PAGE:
When Does New Jersey Child Support Automatically Terminate?

When Does the Obligation End?

When Does New Jersey Child Support Automatically Terminate?

Child support will automatically terminate when a child turns 19 but can be extended up until age 23 under certain circumstances in New Jersey.

Child support marks the financial obligation parents have to provide for their children financially. That obligation, however, doesn’t last forever.

A Buffer Year

Many parents assume that once a child turns 18, they no longer have to support him or her. While indeed your child is an adult at age 18, many children still need financial support as they complete high school, attend vocational school, go to college, or undertake some other form of preparation for independent adult life. Because it is so important children be given a chance to graduate high school and take the next step in their life with the support of their parents, the financial obligation of child support is extended until that child reaches 19.

Child Support Obligation Termination

Laws on when the child support obligation automatically terminates have varied, but a new law in New Jersey dictates 19 as the age when a parent’s child support obligation will automatically terminate. For example, a parent may petition the court to extend child support past age 19 if the child is still in high school, in college or vocational school full-time, or has a disability. The court can extend child support until age 23 for other reasons, and the parents can also agree to continue child support until that age as well.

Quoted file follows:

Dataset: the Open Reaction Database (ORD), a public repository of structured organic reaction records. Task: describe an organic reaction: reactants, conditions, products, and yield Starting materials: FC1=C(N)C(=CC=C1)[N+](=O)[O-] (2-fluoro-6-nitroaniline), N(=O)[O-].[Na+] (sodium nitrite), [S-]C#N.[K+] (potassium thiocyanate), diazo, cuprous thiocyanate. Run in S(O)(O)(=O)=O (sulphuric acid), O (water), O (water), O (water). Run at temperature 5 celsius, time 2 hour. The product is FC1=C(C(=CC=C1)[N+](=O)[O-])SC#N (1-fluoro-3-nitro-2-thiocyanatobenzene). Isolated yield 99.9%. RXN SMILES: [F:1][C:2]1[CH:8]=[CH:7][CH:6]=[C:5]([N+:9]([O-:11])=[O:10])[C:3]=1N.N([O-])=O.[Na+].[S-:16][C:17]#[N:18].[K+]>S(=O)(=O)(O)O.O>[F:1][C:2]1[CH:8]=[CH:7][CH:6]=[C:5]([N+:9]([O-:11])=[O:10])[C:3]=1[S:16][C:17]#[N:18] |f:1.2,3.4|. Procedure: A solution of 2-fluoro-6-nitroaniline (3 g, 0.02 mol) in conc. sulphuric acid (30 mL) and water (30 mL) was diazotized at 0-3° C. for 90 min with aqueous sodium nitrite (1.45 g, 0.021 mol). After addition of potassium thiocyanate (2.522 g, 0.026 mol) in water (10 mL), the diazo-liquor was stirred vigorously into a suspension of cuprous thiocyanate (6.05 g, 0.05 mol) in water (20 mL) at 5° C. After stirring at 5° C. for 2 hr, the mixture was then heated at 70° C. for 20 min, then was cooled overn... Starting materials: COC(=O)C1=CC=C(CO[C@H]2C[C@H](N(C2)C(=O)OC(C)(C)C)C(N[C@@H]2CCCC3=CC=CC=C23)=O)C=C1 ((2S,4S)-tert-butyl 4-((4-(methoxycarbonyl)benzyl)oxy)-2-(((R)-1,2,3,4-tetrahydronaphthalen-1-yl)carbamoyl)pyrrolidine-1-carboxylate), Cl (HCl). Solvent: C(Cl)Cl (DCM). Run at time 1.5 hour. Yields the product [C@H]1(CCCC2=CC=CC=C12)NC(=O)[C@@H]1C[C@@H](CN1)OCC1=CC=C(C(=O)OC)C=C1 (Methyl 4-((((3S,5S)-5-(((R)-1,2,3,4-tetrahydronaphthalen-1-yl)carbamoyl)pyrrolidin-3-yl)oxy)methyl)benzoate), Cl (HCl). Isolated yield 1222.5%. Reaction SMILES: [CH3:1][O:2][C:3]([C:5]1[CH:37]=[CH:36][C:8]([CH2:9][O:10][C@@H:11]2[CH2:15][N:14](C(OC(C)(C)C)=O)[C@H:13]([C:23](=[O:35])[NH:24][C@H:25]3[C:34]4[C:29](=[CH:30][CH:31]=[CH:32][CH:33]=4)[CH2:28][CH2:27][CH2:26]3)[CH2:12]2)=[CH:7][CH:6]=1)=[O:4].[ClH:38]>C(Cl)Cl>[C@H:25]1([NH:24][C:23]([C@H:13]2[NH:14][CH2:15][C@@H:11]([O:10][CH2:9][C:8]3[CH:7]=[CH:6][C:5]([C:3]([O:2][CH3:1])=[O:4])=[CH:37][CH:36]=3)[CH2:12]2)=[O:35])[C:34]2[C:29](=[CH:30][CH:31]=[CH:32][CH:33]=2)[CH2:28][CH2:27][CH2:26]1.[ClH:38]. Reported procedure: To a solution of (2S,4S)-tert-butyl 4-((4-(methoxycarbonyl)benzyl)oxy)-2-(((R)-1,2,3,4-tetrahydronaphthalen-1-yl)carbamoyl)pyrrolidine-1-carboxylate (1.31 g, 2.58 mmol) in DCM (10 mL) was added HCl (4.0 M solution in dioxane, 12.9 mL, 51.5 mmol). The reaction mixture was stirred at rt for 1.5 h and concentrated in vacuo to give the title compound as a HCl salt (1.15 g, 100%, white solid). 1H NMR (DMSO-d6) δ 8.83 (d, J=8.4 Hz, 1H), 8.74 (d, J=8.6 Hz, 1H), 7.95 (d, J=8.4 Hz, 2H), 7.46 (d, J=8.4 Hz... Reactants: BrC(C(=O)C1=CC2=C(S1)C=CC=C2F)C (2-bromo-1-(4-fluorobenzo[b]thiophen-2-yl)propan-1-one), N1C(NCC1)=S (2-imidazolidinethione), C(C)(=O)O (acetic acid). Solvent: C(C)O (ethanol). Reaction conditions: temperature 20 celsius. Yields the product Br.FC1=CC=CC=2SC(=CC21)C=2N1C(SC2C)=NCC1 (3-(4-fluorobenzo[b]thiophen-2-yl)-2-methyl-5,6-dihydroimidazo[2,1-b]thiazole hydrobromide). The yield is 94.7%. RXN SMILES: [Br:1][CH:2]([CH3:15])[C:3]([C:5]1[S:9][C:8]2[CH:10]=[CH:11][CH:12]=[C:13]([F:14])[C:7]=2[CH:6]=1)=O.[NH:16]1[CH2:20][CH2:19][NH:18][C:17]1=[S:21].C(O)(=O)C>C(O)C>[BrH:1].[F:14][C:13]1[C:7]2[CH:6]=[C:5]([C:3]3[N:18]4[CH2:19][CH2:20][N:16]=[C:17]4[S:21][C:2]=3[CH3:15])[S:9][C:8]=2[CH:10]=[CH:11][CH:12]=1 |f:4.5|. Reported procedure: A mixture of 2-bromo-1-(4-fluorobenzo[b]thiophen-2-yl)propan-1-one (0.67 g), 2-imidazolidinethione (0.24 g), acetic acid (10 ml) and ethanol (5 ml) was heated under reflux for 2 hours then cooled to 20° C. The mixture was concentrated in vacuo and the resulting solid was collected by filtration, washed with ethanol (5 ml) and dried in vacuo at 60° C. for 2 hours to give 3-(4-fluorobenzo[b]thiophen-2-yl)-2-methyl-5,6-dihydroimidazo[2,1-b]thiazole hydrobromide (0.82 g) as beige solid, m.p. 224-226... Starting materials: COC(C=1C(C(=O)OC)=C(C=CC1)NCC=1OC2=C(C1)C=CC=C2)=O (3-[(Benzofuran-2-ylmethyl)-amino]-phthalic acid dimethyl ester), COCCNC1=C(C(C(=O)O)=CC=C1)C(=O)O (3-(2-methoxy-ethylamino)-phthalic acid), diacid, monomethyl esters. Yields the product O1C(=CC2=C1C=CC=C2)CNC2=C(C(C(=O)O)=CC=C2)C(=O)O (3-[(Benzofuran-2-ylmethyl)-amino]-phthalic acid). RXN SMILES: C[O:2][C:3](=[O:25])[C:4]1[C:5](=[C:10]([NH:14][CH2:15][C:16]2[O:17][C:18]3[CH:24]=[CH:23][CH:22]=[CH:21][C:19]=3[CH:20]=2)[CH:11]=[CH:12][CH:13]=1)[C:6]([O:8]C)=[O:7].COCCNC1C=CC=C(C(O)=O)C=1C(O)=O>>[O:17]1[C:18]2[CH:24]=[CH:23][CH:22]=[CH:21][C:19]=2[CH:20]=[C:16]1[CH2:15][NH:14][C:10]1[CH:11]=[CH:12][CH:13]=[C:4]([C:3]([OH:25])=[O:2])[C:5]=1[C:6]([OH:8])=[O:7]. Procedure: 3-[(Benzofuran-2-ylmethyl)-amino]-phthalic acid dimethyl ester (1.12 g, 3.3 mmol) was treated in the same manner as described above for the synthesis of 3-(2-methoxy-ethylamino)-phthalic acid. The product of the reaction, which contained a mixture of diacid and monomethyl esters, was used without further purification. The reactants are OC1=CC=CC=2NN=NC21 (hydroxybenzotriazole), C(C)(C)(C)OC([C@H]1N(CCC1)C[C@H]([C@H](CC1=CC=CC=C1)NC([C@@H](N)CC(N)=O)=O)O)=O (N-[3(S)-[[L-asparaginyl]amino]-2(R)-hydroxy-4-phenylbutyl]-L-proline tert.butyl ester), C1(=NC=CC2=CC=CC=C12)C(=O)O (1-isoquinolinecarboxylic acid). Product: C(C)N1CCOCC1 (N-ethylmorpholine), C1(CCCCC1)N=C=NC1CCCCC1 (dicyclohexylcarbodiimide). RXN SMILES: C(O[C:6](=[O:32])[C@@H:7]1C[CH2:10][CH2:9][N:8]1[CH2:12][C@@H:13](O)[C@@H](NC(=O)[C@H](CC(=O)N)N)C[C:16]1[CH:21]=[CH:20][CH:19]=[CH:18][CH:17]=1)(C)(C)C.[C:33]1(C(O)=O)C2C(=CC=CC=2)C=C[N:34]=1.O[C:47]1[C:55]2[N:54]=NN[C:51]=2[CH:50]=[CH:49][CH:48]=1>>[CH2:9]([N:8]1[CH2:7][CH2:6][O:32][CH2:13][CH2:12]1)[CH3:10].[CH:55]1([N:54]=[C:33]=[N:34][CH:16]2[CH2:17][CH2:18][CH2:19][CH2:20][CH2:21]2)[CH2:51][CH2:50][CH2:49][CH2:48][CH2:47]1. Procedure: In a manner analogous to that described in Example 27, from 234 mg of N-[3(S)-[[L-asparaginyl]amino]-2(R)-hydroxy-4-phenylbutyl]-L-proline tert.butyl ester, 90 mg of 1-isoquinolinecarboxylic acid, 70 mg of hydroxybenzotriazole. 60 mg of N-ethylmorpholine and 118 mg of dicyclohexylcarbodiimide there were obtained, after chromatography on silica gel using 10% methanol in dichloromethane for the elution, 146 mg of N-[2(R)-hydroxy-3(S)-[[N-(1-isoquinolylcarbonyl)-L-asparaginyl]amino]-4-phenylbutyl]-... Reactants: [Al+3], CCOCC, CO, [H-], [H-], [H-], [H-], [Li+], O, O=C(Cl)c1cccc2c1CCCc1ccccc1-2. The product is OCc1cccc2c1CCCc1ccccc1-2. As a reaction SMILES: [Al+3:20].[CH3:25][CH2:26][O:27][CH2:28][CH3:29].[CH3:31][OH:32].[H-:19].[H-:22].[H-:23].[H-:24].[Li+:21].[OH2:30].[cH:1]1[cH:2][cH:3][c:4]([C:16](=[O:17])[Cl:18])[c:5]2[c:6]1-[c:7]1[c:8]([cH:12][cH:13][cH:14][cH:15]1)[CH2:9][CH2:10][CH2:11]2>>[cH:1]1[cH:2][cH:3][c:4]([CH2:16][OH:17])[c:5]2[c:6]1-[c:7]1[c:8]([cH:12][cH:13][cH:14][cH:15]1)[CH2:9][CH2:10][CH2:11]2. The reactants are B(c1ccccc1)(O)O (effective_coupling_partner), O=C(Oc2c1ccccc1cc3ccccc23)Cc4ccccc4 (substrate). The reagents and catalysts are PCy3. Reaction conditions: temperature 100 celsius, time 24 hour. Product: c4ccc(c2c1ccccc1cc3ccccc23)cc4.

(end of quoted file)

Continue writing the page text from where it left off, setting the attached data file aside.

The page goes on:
Your Responsibilities

The non-custodial parent paying child support will no longer be obligated to pay support once the child turns 19 but will still be held accountable for past due child support (i.e., arrears.) If the custodial parent does not wish to extend child support past age 19, he or she does not need to do anything to terminate the obligation. If that parent wishes to continue child support, however, he or she will need to petition to have the obligation extended and bears the burden of presenting a compelling argument for that request.

If you have questions about extending a New Jersey child support obligation, speak with a knowledgeable child custody attorney in your area. An experienced child custody attorney can help you get a custody order and child support order that is in both your and your child’s best interests.

Do you need help with child support? The knowledgeable attorneys at the Williams Law Group, LLC can help you obtain a child support order that is in your child’s best interests while protecting your rights. Located in Short Hills, New Jersey, Williams Law Group, LLC provides compassionate and dedicated legal services to Union, Bergen, Essex, Hudson, Morris, Monmouth, and Middlesex counties, and the surrounding areas. Our knowledgeable attorneys handle divorce and family law, child custody, and child abuse/neglect cases. Call our office at (908) 810-1083, email us at info@awilliamslawgroup.com, or contact us through our confidential online form to schedule a consultation and ultimately get you connected with an experienced New Jersey divorce and child custody attorney.




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